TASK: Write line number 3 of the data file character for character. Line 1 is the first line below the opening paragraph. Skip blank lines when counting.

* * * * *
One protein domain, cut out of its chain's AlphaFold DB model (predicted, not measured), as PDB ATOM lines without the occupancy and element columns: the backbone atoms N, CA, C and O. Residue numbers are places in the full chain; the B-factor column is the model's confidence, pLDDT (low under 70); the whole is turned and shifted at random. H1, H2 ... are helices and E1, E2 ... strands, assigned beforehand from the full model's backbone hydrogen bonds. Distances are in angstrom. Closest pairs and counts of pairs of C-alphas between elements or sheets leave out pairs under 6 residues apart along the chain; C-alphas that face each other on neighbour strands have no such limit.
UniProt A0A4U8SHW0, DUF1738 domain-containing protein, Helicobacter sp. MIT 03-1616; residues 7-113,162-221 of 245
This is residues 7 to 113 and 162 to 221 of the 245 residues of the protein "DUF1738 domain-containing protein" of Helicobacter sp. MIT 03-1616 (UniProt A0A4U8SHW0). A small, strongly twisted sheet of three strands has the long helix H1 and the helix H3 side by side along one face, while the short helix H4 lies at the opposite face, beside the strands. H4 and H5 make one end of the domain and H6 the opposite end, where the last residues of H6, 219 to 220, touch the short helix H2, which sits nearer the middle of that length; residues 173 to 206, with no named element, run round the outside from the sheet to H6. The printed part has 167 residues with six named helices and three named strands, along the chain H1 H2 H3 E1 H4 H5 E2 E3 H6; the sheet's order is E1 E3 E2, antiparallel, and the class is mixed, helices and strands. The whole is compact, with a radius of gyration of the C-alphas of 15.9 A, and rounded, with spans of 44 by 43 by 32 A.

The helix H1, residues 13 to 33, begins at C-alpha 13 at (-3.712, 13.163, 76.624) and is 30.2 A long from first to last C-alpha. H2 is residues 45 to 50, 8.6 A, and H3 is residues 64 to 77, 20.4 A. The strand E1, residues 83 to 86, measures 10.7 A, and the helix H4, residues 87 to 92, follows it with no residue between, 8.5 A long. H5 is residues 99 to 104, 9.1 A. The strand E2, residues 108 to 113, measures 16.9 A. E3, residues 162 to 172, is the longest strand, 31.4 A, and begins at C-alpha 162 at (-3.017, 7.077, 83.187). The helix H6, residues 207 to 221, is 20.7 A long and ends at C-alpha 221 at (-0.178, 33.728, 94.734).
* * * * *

The helix H1, residues 13 to 33, begins at C-alpha 13 at (-3.712, 13.163, 76.624) and is 30.2 A long from first to last C-alpha. H2 is residues 45 to 50, 8.6 A, and H3 is residues 64 to 77, 20.4 A. The strand E1, residues 83 to 86, measures 10.7 A, and the helix H4, residues 87 to 92, follows it with no residue between, 8.5 A long. H5 is residues 99 to 104, 9.1 A. The strand E2, residues 108 to 113, measures 16.9 A. E3, residues 162 to 172, is the longest strand, 31.4 A, and begins at C-alpha 162 at (-3.017, 7.077, 83.187). The helix H6, residues 207 to 221, is 20.7 A long and ends at C-alpha 221 at (-0.178, 33.728, 94.734).